Digital infrastructures and platforms gained new centrality in our daily lives because of the pandemic. Smartworking, remote teaching, and public services were forced to migrate online and still rely on digital tools to function. This evolution also has profound implications in a society pushing for more datafication. It is time to ask, what are the long-term implications of making private services the de facto infrastructure of social life, citizenship, and agency? Coming back to contact-tracing apps as an example, there is little doubt that the framework provided by the Apple-Google alliance made a privacy-respectful structure readily available. Yet, we should demand greater transparency when such powerful companies become official suppliers of digital infrastructures used for health services. Power balances between national states and private entities are at stake. Most urgently, as David Lyon urges, the pandemic should be the moment when we start considering surveillance implications beyond the singular privacy issue.22 More is at stake, because surveillance has become a structural element of today’s societies. With most of our lives moving online, we’re also moving into spaces where what Shoshana Zuboff calls “surveillance capitalism” is the ruling economical, political, and social structure. Surveillance capitalism is increasingly exposing all societies’ activities to extended datafatication: the constant monitoring, sorting, and profiling of people for profit. It is time to build exit strategies and new forms of resistance; the datafied society is now an established reality and is already affected by global issues such as a pandemic. The view from inside this crisis has indicated that, in its current shape, the datafied society is increasingly working against its own citizens.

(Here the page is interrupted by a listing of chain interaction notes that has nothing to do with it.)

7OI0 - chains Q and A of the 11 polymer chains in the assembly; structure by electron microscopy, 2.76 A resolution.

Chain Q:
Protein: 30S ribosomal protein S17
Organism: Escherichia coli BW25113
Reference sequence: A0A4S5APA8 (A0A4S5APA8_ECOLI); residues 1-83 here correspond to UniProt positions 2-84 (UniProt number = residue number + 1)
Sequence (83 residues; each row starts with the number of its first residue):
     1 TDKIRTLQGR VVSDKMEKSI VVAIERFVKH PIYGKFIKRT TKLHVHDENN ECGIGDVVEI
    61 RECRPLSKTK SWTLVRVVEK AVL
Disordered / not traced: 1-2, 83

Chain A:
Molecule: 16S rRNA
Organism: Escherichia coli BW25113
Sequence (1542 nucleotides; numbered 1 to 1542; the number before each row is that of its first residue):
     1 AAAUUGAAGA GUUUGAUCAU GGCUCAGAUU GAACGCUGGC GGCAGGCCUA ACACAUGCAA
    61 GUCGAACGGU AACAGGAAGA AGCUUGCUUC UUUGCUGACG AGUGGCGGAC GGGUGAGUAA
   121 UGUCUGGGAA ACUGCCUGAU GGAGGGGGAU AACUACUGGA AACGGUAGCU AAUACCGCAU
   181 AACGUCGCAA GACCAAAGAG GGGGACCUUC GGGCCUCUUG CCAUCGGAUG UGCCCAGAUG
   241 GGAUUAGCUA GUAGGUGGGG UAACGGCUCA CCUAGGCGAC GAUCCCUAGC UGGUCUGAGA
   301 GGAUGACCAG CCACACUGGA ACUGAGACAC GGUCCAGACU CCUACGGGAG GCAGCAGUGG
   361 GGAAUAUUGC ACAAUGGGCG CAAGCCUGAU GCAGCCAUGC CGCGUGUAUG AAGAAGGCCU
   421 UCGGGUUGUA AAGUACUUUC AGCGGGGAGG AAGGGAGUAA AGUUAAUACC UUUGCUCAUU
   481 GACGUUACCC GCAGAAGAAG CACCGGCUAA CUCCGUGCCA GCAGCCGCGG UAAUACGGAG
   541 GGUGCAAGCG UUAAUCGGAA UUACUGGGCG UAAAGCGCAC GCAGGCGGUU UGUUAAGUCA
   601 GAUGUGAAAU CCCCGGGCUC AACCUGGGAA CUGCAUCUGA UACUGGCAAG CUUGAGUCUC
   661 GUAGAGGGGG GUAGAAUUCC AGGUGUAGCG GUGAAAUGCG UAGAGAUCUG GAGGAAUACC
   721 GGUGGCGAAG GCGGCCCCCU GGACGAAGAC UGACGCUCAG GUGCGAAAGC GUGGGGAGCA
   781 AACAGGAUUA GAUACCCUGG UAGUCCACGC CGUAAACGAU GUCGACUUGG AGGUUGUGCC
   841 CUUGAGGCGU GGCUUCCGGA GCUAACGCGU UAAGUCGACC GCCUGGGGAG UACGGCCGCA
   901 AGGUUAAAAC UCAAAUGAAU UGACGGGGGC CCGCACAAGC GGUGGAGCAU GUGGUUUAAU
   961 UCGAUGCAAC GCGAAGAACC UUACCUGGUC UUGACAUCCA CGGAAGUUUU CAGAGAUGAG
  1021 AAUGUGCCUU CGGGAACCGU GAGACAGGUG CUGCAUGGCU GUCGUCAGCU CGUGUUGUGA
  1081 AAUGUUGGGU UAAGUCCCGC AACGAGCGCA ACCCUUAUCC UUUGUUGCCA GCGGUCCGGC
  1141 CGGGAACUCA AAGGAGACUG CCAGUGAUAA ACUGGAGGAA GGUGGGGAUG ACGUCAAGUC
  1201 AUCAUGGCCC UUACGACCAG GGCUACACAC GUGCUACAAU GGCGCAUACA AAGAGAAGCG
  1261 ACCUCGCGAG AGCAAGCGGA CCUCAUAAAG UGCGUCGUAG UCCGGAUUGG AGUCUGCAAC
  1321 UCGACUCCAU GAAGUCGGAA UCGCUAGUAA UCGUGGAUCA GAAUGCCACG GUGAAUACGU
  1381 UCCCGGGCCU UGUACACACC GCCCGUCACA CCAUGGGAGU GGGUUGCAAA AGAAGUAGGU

Philip Di Salvo is a post-doc and Professor at the Media and Journalism Institute of Università della Svizzera italiana in Lugano, Switzerland. His areas of research include leaks, the relationship between journalism, hacking, and internet surveillance. His latest books are Leaks. Whistleblowing e hacking nell’età senza segreti (LUISS University Press, 2019) and Digital Whistleblowing Platforms in Journalism. Encrypting Leaks (Palgrave Macmillan, 2020). He tweets at@philipdisalvo.